Lawrence Summers is a professor at and past president of Harvard University. He was treasury secretary from 1999 to 2001 and an economic adviser to President Obama from 2009 through 2010.
While debates about the role of secular stagnation in current economic conditions continue to rage, there is now almost universal acceptance of a crucial part of the argument — that the “neutral interest rate” has declined substantially and is likely to be lower in the future than in the past throughout the industrial world because of growing saving relative to investment. The idea that real interest rates — that is, interest rates adjusted for inflation — will be lower going forward is reflected in the pronouncements of policymakers such as Federal Reserve Chair Janet Yellen, the medium-term forecasts of both official agencies like the Congressional Budget Office and the International Monetary Fund, and the pricing of government bonds whose payments are tied to inflation.
This is important progress and has contributed to more prudent monetary policies than would have been pursued otherwise and the avoidance of a deflationary psychology taking hold, particularly in Europe and Japan. Despite having adjusted their views, policymakers still overestimate the extent to which neutral real interest rates — the level consistent with full employment and stable inflation — will rise.
Neutral real interest rates may well rise over the next few years should the U.S. economy create jobs at a rapid pace and the effects of the financial crisis diminish. This is what many expect, though the fact that an imminent move toward historically normal interest has been widely expected for the past six years should invite skepticism.
A number of considerations make me doubt the U.S. economy’s capacity to absorb significant increases in real rates over the next few years. First, real rates were trending down for 20 years before the crisis began and have continued down since. Second, there is a significant risk that as the rest of the world and especially emerging markets struggle, there will be substantial inflows of capital into the United States, leading to downward pressure on rates and upward pressure on the dollar, which in turn would reduce demand for traded U.S. goods. Third, the increases in demand achieved through low rates in recent years have come from pulling demand forward in time, leading to lower levels of demand in the future; for example, lower rates have accelerated purchases of cars and other consumer durables and created apparent increases in wealth as asset prices inflated. Fourth, profit rates are starting to turn down, and regulatory pressures are increasingly inhibiting lending to small and medium-size businesses. Fifth, it may be that inflation mismeasurement is increasing, as the share in the economy of hard-to-measure items such as health care rises. If so, apparent neutral real interest rates will decline even if there is no change in properly measured real rates.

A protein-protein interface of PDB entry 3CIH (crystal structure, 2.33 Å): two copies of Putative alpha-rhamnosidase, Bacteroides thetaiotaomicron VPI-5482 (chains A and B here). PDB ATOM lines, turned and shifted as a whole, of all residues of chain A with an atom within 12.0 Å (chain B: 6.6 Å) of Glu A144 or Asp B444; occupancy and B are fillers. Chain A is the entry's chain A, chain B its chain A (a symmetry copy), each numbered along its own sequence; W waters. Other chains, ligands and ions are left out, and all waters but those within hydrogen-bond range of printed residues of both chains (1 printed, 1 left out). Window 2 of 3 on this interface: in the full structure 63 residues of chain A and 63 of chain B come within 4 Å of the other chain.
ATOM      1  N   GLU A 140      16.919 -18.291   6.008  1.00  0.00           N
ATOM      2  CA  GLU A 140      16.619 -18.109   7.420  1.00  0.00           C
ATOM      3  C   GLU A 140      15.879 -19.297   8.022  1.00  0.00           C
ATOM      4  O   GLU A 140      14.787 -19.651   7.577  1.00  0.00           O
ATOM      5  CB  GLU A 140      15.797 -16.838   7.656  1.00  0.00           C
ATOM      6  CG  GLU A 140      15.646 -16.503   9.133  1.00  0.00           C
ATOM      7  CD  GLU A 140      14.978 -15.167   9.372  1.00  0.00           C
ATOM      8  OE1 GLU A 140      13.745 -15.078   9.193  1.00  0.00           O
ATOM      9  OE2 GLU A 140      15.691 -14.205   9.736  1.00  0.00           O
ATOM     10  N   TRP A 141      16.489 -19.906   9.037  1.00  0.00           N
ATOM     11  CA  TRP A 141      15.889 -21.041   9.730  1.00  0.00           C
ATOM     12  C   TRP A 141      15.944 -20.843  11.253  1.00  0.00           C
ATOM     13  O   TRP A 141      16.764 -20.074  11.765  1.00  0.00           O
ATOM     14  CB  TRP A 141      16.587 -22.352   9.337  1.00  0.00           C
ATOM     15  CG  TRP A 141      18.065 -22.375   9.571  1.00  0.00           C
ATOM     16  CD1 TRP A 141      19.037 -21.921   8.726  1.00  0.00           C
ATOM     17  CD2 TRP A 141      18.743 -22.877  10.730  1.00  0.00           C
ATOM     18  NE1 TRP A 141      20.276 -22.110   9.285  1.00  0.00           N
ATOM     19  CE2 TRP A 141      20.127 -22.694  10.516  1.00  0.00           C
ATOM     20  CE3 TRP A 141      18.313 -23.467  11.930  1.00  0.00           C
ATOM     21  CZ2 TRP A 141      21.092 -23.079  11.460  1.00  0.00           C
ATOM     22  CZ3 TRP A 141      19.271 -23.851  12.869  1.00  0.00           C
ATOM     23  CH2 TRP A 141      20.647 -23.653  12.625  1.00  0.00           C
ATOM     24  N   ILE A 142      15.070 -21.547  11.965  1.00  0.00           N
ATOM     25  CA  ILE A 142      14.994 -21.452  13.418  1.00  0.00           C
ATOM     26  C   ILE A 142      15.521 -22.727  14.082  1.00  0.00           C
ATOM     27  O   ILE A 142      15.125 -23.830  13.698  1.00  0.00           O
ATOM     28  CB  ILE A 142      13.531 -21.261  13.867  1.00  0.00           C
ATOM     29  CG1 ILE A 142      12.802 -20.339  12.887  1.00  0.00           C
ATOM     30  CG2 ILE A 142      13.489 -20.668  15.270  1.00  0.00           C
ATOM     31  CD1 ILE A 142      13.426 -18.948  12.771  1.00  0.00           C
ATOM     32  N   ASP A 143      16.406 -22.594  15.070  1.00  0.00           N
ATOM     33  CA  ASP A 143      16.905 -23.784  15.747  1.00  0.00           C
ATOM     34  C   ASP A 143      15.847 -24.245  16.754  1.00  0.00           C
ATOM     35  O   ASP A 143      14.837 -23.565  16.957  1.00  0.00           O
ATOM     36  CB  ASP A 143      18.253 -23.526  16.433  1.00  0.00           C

All of this leaves me far from confident that there is substantial scope for tightening interest rates in the United States — and probably even less scope in other parts of the industrialized world. The fact that central banks in Europe, Sweden, Israel and a number of other countries where rates had been zero found themselves reversing course after raising rates adds to the cause for concern.
But there is a more profound worry. U.S. and international experience suggests that once a recovery is mature, the odds that it will end within two years are about half and that it will end in less than three years are over two-thirds. Because normal growth is now below 2 percent rather than near 3 percent, as has been the case historically, the risk may even be greater now. While the risk of recession may seem remote given recent growth, it bears emphasizing that since World War II, no postwar recession has been predicted a year in advance by the Fed, the White House or the consensus forecast.
Historical experience suggests that when recession comes it is necessary to cut interest rates by more than 300 basis points. I agree with the market that the Fed likely will not be able to raise rates by 100 basis points a year without threatening to undermine the recovery. But even if this were possible, the chances are very high that recession will come before there is room to cut rates by enough to offset it. The knowledge that this is the case must surely reduce confidence and inhibit demand.
Central bankers bravely assert that they can always use unconventional tools. But there may be less in the cupboard than they suppose. The efficacy of further quantitative easing in an environment of well-functioning markets and already very low medium-term rates is highly questionable. There are severe limits on how negative rates can become. A central bank that is forced back to the zero lower bound is not likely to have great credibility if it engages in forward guidance.
The Fed will in all likelihood lift rates this month. Markets will focus on the pace of the Fed’s tightening. I hope and expect that their response will involve no great turbulence. But the unresolved question that will hang over the economy is how policy can delay and ultimately contain the next recession. It demands urgent attention from fiscal as well as monetary policymakers.